"Virgil" <Virgil@home.esc> wrote in message news:Virgil-11576A.email@example.com... > In article <firstname.lastname@example.org>, > "Peter Webb" <webbfamily@DIESPAMDIEoptusnet.com.au> wrote: > >> "Virgil" <Virgil@home.esc> wrote in message >> news:Virgil-6240F4.email@example.com... >> > In article <firstname.lastname@example.org>, >> > "Peter Webb" <webbfamily@DIESPAMDIEoptusnet.com.au> wrote: >> > >> >> > >> >> > It is proof that there is no countable set of all real numbers, >> >> > since >> >> > any alleged such set is provably and constructably incomplete. >> >> > >> >> > Similarly, it is proof that there is no countable set of all >> >> > constructable numbers, since any alleged such set is provably and >> >> > constructably incomplete. >> >> >> >> I hate to disagree with you, because we are on much the same "side", >> >> but >> >> this is not correct. Cantor's proof shows that you cannot form a list >> >> of >> >> all >> >> Reals. This is not the same as the Reals being uncountable. >> > >> > If the reals were countable they would be listable, since such a list >> > would be a "counting" of them, so that NOT being listable implies NOT >> > being countable. >> >> That does not follow, and I have already provided a counter-example. >> Computable numbers are countable, but cannot be listed. >> >> > >> > An infinite set is defined to bee countable if and only if there is a >> > surjection from the set of natural numbers to that set. When such a >> > function is a bijection, it is commonly called a list. >> > >> >> Only if the bijection can be explicitly created. There are countable sets >> which cannot be listed, such as the countable set of computable Reals. >> >> > Since the set of reals is infinite but cannot be listed in this way, it >> > follows that the reals necessarily are NOT countable. >> >> >> By this (incorrect) logic, the computable numbers must also be >> uncountable. >> But they are not. >> >> >> >> >> >> You can use Cantor's diagonal construction to similarly prove that you >> >> cannot form a list of all computable numbers. However the computable >> >> numbers >> >> are in fact countable. You can't simply equate the two concepts; they >> >> are >> >> not exactly the same thing. >> > >> > For infinite sets, listability and countability are equivalent. >> >> No. Witness the infinite set of computable numbers. Countable but not >> listable. >> >> Cantor's proof shows that the set of Real numbers cannot be listed. It >> does >> not immediately follow that they are uncountable. Plenty of countably >> infinite sets cannot be listed. The set of computable numbers is one. The >> set of halting TMs is another. > > One can create lists which contain all of the computable numbers , > (or all of the halting TMs) but which, of necessity, list some other > things as well.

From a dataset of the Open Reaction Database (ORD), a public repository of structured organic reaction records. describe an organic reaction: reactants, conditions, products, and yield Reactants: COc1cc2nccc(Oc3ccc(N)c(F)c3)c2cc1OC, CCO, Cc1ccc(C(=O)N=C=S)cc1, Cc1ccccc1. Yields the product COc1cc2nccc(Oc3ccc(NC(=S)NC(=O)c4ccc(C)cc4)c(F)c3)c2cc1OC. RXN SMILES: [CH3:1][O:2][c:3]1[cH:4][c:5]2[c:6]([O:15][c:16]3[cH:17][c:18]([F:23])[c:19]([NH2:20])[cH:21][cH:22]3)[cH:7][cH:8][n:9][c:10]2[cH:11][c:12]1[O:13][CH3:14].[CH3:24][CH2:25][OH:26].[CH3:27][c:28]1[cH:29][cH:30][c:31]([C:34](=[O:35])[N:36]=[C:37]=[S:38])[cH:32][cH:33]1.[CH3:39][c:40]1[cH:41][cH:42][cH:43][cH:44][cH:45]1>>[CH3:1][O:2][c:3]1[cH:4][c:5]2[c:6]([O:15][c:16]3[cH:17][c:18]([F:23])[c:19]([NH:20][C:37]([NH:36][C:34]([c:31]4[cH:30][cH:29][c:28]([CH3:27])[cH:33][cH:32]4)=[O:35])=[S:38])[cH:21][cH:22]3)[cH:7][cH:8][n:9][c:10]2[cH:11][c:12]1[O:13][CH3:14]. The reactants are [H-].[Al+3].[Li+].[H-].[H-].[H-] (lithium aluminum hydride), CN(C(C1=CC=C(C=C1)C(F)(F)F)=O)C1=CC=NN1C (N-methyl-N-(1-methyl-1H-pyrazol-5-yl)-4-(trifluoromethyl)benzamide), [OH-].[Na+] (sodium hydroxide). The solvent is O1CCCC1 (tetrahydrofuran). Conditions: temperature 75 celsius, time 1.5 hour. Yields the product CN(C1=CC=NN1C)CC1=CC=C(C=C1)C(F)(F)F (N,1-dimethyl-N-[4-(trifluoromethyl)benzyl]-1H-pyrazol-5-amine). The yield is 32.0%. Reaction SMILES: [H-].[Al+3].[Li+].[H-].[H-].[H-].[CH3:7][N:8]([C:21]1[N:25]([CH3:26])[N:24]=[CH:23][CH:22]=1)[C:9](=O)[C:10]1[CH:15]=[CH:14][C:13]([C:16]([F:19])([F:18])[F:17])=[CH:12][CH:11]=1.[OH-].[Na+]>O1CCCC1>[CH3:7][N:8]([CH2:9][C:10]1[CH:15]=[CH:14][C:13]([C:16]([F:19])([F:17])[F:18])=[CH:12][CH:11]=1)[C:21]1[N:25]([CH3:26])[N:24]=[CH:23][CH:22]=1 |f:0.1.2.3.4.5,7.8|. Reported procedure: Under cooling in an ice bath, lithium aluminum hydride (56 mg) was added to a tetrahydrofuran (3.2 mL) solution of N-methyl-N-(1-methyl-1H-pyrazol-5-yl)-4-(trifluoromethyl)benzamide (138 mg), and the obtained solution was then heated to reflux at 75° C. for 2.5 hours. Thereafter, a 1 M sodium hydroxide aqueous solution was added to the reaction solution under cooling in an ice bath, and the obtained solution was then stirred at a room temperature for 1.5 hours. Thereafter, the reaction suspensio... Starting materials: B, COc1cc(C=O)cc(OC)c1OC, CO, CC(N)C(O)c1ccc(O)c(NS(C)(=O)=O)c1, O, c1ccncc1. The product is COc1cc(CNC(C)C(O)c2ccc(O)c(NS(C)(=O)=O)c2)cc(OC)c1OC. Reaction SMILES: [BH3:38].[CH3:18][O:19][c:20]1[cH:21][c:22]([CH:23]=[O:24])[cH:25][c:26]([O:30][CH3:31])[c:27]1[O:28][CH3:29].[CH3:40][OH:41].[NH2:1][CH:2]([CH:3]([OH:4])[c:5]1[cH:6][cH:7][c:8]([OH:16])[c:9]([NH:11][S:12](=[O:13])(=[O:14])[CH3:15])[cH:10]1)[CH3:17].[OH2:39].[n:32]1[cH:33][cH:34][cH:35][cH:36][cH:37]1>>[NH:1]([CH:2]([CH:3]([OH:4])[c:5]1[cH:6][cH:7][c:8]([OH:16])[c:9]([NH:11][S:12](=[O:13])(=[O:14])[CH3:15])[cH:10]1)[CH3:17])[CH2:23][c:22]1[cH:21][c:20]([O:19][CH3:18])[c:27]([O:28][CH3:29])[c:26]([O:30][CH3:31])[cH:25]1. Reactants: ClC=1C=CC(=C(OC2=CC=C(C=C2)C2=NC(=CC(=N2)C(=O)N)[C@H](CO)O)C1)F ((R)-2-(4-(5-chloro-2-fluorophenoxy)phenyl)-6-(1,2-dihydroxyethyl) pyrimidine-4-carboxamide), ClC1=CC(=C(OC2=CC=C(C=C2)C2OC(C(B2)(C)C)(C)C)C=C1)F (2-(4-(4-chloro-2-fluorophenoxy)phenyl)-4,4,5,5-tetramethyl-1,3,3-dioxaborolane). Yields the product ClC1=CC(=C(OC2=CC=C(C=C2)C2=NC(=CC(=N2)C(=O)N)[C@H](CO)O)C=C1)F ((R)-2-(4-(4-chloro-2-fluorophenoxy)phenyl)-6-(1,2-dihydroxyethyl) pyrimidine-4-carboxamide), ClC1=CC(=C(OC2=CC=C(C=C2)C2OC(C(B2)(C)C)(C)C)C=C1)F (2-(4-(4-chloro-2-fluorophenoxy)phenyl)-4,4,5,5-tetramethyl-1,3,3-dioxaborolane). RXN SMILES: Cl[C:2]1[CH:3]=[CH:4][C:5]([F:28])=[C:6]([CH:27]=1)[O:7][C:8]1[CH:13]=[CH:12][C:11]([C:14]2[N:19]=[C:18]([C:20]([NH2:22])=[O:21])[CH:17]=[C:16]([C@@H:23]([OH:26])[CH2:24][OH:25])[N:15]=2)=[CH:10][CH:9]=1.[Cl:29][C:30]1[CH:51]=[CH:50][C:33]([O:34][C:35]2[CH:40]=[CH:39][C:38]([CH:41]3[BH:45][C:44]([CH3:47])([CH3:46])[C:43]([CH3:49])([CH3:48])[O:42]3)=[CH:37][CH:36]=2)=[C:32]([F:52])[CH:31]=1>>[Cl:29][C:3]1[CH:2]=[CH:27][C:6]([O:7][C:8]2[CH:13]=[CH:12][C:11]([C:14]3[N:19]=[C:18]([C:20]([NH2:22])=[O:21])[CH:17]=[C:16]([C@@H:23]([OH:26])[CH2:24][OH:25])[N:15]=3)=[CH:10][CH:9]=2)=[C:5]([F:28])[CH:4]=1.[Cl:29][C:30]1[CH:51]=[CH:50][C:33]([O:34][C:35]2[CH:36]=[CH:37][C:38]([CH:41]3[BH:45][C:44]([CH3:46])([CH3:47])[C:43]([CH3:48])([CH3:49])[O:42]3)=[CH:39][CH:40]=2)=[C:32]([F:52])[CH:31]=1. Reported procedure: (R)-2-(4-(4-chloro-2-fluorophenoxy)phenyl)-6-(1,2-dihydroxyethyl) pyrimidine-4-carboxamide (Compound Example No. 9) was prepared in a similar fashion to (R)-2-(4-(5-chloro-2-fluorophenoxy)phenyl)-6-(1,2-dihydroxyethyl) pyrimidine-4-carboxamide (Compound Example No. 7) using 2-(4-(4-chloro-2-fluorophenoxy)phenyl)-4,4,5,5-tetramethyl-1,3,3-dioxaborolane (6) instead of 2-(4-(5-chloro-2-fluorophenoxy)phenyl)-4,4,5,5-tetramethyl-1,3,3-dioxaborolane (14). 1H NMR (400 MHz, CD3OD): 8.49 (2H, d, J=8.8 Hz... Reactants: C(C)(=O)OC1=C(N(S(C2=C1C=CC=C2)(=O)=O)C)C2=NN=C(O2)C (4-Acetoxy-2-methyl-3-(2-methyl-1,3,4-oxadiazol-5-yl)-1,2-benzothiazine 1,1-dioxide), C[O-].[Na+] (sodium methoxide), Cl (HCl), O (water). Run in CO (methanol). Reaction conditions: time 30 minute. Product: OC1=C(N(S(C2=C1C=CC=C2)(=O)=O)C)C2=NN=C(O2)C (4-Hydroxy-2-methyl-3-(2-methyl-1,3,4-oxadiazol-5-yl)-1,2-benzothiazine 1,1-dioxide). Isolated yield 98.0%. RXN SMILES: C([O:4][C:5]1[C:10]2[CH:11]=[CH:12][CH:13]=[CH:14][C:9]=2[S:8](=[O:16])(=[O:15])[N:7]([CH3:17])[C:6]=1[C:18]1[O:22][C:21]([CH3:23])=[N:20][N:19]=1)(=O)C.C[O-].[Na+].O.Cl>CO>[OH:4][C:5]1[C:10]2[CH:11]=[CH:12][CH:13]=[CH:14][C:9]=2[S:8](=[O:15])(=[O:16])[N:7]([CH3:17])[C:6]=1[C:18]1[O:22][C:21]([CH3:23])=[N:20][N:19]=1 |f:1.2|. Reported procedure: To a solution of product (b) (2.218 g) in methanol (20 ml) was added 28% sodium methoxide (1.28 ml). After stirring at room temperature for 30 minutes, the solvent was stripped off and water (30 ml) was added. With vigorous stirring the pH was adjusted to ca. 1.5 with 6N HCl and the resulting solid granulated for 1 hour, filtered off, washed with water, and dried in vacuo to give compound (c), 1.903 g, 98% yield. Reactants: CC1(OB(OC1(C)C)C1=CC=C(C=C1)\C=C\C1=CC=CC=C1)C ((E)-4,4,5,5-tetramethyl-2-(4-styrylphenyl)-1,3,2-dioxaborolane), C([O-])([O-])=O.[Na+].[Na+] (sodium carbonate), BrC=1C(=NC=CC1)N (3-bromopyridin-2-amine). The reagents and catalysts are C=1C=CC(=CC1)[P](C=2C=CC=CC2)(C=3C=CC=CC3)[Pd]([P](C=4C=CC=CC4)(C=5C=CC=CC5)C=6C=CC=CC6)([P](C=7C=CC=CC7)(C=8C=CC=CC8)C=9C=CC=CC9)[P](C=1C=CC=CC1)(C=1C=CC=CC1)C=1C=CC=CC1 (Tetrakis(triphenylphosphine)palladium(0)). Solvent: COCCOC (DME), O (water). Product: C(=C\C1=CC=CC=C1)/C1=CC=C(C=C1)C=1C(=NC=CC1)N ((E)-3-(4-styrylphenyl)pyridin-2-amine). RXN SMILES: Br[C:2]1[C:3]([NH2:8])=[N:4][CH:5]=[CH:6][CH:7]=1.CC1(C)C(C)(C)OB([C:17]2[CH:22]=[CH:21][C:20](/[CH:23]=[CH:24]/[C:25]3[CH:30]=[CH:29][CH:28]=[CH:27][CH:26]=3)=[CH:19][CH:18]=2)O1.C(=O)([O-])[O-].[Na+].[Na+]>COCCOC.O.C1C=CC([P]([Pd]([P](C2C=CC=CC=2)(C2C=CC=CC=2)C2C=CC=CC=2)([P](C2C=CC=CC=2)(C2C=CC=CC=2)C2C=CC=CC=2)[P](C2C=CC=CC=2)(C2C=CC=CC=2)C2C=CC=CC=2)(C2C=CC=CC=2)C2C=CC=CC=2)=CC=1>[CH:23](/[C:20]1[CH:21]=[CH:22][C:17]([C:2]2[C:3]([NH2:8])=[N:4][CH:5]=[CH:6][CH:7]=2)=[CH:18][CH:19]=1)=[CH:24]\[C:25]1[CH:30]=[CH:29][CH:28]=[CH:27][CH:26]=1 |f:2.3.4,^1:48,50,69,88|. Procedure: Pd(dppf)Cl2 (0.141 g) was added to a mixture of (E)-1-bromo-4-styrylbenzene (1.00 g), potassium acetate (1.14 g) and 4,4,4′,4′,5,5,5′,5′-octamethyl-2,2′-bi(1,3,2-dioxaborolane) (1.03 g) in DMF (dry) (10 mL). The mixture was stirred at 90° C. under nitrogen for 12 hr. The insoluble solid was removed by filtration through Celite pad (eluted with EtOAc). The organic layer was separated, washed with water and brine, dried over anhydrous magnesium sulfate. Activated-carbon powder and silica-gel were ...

Lets imagine you give me a list which is supposed to contain all computable numbers in [0, 1.0] , and possibly some other Reals. You can even have some computable Reals appearing multiple times in the list.
I can use the Cantor diagonal construction to create a Real not on the list, which means that it is not a computable number. So the list cannot contain all computable numbers.
That you cannot list some set is not the same as the set in uncountable. Computable numbers are countable but cannot be listed.